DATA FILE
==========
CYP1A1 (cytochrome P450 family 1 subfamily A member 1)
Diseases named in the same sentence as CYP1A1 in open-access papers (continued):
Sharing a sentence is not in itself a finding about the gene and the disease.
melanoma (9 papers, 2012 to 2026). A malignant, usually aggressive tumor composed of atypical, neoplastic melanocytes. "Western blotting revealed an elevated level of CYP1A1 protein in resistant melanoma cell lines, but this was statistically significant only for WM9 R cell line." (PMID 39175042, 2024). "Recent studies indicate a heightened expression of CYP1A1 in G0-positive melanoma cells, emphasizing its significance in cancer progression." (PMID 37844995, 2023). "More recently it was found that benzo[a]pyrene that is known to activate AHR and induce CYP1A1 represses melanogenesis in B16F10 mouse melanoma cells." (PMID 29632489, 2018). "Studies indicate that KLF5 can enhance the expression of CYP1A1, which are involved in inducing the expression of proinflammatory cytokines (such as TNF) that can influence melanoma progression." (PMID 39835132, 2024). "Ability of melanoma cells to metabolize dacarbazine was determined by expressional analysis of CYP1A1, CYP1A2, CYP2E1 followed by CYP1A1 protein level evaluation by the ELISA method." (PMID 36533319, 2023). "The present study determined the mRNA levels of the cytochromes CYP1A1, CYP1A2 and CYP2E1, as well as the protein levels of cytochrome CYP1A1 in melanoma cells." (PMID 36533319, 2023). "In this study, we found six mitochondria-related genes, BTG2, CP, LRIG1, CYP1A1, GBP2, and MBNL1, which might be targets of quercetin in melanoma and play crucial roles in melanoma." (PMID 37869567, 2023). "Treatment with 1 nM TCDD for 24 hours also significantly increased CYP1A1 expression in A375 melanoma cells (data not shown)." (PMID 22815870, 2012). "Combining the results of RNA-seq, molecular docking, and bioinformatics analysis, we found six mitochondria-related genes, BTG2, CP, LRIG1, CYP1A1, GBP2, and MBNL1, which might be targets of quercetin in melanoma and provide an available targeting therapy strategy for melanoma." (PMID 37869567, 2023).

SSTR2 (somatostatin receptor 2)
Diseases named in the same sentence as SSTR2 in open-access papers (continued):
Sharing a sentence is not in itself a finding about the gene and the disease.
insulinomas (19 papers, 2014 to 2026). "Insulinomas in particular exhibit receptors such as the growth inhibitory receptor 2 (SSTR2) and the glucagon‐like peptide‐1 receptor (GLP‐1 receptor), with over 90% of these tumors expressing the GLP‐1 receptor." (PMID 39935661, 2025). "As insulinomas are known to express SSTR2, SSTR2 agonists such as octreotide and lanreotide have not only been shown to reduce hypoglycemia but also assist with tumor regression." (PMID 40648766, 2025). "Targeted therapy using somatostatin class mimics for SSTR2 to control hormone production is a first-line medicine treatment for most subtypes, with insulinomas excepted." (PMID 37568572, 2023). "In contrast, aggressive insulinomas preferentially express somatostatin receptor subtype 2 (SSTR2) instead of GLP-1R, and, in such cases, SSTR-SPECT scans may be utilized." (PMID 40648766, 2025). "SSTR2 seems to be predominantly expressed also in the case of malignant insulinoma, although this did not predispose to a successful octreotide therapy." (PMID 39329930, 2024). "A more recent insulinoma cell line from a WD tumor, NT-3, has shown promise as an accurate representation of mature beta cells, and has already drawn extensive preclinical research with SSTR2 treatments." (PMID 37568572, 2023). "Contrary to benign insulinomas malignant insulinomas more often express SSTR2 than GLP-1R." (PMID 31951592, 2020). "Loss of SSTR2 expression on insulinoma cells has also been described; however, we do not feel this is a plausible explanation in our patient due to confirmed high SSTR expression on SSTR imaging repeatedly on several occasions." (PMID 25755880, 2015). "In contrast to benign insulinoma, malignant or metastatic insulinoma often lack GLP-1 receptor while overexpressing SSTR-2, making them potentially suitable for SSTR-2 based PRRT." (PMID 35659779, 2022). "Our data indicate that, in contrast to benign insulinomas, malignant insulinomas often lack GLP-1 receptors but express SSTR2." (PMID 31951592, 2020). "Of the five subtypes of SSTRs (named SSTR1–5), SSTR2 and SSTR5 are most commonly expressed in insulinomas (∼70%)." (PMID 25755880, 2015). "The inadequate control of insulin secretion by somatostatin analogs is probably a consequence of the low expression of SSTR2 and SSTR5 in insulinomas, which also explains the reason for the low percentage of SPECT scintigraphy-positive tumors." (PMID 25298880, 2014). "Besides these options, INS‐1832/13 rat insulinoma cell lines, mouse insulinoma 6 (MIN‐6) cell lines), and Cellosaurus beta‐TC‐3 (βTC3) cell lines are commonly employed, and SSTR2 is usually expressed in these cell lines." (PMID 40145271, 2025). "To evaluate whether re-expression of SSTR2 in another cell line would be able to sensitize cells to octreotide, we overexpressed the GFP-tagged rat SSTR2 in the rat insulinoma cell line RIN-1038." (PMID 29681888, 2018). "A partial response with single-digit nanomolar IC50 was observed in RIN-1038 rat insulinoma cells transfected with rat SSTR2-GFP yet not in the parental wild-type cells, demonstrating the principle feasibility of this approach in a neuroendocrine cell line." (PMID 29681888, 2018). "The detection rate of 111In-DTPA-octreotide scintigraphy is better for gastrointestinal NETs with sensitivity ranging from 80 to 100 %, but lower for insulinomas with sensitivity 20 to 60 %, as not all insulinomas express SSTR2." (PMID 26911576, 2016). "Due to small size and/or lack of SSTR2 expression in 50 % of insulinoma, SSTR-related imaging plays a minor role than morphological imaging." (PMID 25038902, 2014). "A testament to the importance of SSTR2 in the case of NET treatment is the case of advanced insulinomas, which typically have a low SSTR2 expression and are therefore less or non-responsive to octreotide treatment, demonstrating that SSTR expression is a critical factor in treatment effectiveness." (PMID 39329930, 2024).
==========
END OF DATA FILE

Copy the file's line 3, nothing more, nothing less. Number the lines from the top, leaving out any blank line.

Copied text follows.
Sharing a sentence is not in itself a finding about the gene and the disease.